With the formats chosen and seeds gathered from various different ways we were ready to start fuzzing the target application. As a side note, If you are not able to find any examples of file types that your target application supports try using a Google dork extension to find your seed files. This helped us find uncommon files and formats.

Below are some examples of image files converted to PDF that were used to fuzz VeryPDF Editor.

Fuzzing the Target

Documentation for setting up a MSRD job is publicly available on the web. For this blog, we are going to skip those steps. Understanding what you are fuzzing and how the file format works is extremely important. For example, PDF’s can be compressed and encoded using many different methods. It took time to learn the PDF format and other details, like decoding of PDF documents and trimming the document down to allow for a better method of finding bugs once a crash is found.

Here we can see the job that was started with the Seed file types as mentioned above. MSRD found 149 issues or crashes.

The runtime for MSRD was 14 days. Next we will dig into the results of what MSRD found and and start analyzing crashes.

Crashes and More Crashes

After about a week of running MSRD against our target, we found some crashes that looked interesting. The different PDF formats submitted have caused many crashes once mutated. Overall, this provided some great data to start digging into and investigating.

At this point, we began looking for Access Violations that caused the application to crash. Many Write and Read access violations were found.

When looking at crashes in MSRD we were able to see the call stack, what instance caused the crash, and the log information for Windbg. This was really helpful in determining what we were looking at and if a given crash should be investigated further. When looking at the log information we saw what exception was thrown and usually the call stack, depending on the particular crash. In this example we saw a Write Access Violation, which caused the call stack to look weird. Usually we get some symbols, but this time we were seeing a complete overwrite of the stack. This would seemed to indicate that we found a memory overflow in VeryPDF Editor. This can be partially determined by looking at the logs and the call stack, but we did not know for sure until the crash files were downloaded and manually investigated with a debugger.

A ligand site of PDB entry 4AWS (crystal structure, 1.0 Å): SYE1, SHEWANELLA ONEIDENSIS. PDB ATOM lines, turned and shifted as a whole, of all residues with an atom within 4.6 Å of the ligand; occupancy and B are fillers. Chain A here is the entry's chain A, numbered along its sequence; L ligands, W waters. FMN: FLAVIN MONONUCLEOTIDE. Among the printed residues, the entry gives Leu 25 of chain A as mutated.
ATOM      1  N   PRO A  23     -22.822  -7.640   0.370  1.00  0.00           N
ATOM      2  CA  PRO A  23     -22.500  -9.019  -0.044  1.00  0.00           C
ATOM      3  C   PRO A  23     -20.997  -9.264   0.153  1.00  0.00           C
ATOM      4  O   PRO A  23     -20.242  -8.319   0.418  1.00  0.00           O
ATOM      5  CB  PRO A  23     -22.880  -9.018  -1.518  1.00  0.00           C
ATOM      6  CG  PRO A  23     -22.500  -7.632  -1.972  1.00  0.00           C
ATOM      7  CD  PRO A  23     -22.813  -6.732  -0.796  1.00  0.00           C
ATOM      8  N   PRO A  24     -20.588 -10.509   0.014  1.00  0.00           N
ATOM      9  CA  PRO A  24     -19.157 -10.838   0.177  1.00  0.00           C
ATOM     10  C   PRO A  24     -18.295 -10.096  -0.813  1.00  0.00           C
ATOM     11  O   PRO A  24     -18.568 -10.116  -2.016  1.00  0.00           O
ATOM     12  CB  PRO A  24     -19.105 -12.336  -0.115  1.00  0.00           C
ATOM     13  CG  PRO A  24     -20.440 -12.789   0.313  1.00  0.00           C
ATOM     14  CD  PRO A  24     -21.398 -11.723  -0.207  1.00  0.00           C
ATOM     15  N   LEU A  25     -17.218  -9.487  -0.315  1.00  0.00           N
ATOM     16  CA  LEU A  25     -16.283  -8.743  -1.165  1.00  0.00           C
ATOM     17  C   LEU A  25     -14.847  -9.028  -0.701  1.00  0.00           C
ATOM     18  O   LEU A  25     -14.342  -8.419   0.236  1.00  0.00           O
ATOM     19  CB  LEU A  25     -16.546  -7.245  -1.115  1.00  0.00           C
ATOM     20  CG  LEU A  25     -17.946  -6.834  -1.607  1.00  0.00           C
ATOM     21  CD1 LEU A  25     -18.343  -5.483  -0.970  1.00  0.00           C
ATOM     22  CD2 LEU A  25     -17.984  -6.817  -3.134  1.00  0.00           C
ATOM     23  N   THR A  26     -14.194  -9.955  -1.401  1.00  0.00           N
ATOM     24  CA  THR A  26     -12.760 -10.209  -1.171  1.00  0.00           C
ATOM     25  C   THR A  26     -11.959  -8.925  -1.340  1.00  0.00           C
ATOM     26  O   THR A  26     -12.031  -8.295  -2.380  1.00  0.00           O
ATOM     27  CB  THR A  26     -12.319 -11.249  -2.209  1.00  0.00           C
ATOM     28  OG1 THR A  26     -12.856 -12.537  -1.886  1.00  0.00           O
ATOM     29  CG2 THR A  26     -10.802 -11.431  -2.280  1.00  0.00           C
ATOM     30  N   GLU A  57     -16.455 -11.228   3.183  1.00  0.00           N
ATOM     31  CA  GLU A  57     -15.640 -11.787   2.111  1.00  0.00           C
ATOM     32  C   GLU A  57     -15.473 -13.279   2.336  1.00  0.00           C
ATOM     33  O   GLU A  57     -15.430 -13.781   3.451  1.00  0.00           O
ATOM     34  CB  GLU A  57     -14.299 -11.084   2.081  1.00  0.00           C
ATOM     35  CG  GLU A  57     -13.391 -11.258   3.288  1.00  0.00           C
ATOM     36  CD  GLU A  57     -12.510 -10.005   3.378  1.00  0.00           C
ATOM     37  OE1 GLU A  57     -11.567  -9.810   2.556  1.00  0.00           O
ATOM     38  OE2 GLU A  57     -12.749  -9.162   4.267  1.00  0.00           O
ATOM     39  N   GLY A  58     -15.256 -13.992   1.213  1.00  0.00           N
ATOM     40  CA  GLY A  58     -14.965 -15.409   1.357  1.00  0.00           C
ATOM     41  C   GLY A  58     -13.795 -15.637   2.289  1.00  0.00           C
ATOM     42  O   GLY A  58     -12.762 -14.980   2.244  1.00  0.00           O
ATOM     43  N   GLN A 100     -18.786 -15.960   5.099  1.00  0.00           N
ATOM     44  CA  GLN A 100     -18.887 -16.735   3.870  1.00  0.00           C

Next we looked at the Windbg log on MSRD, which showed us what commands were run, and was helpful to determine why the crash was listed as a Write Access Violation. Below we can see that the MSRD fuzzer hit a second chance Access Violation, Which is not able to continue. This is great as we know we had a good starting point.

Next we started to uncover what was causing the crash and start to do some more digging. We download the seed that caused the crash and installed the application on a test machine to begin further analysis.

Analysis and Debugging

At this point we had investigated the crash and determined that an EIP overwrite of the stack occurred. We have notified the vendor and will wait to release any further information until the vendor has reached back out or a reasonable amount of time passes.

This screen capture demonstrates the EIP register being overwritten with ASCII A’s. This exploitable crash was caused by an MSRD mutated PDF document.

Video of working exploit for VeryPDF Editor:

At a future time, Part 2 of this blog post will go over the crash details and how VDA Labs was able to turn a crash found with MSRD into a 0day exploit for Windows 10. This bug has been disclosed to the vendor and we are awaiting a reply.